Hill College provides resources for authoring electronic documents for students, faculty, and staff. When creating documents using a wide range of authoring software, it's important to follow some basic procedures to assure the documents are readable by individuals with disabilities.

There are core principles for all documents. These principals include the following:

  • An invisible layer of instructions to guide adaptive technologies through your document. Instructions in ‘accessibility terms’ include:
    • Semantic markup (commonly referred to as “Tags”) which includes:
      • Headings
      • Paragraphs
      • Lists
      • Proper mark up of table data, column headings and row headings
      • Formulas
      • Links
      • Bookmarks
      • Table of Contents which link to the correct pages
      • Identification of Headers and Footers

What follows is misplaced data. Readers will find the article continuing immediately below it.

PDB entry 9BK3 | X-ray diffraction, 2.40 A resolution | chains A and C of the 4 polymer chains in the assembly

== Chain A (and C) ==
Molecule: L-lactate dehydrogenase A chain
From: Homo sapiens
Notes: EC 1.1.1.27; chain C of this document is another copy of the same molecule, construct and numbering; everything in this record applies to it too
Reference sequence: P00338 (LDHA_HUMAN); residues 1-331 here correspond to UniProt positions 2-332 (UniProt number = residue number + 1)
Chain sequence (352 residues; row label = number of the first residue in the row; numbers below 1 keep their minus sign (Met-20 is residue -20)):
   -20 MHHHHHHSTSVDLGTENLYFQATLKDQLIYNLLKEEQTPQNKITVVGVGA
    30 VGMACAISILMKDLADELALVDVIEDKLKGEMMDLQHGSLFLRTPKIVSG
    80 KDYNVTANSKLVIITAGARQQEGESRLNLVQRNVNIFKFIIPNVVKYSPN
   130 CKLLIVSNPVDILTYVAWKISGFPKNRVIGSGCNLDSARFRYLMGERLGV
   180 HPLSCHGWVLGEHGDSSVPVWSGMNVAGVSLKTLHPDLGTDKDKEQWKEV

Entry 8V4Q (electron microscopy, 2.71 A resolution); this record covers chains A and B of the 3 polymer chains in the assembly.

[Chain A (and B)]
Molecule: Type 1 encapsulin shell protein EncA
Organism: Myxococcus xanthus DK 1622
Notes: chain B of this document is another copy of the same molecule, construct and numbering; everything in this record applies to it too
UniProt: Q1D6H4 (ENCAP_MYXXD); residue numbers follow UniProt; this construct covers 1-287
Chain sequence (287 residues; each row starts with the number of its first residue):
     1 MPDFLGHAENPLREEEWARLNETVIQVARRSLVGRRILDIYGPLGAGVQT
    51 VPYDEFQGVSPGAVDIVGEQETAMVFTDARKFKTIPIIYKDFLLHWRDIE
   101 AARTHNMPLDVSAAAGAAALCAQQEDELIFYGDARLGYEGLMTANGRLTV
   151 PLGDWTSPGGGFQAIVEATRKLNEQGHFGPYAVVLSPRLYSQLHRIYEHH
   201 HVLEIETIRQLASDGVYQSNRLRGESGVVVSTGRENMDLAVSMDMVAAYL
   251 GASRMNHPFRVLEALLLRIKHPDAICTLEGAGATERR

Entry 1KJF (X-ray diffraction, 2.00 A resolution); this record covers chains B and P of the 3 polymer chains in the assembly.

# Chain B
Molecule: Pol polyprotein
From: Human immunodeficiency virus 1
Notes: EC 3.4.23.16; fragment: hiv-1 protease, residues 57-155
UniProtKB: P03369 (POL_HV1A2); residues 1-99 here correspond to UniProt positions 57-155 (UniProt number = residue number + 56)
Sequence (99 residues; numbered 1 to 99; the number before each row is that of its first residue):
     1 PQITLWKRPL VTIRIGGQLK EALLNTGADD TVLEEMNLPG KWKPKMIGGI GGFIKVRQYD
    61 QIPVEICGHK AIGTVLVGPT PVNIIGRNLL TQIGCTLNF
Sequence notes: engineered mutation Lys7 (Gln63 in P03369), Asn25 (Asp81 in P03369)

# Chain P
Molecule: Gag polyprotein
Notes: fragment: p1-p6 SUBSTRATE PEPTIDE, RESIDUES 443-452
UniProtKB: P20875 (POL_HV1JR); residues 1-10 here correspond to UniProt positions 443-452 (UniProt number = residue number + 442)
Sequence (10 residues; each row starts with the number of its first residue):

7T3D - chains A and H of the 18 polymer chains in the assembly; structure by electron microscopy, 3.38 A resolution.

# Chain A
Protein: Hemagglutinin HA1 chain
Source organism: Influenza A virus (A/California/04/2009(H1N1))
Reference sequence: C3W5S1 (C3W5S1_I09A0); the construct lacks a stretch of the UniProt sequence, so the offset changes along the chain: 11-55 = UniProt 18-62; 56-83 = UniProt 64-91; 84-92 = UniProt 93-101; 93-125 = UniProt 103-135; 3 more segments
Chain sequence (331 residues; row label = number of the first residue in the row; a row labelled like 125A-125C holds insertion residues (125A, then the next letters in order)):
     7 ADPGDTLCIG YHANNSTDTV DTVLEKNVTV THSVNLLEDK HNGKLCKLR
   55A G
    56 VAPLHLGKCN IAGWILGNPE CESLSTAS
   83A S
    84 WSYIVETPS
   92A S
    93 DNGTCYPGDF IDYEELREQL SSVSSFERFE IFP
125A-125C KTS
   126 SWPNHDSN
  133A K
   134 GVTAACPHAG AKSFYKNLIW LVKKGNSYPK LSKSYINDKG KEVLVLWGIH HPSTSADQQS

• Descriptive text for graphics, images and charts
  • Form fields which are fillable for all users, and will have field instructions for how the field is to be completed
  • Colour contrast and font size that meets minimum requirements

Learn more about PDF Accessibility

Microsoft Word - Creating a Document

To create an accessible document using Microsoft Word and learn how to use the built in accessible checker, click how to create an accessible document using Microsoft Word.

Creating PDF in Microsoft Word

Most documents are created in Microsoft Word and not in Acrobat. This being the case, follow the link for instructions on how to create a PDF in MS Word, please follow this How to create a PDF in Microsoft Word link.

Using Acrobat XI for Accessibility

Authoring programs can and are used for creating accessible PDF files, however, in order to evaluate, repair, and enhance the existing PDF file, Adobe Acrobat Professional is required.

For information on how to us Adobe Acrobat Pro, navigate to using Acrobat for Accessibility.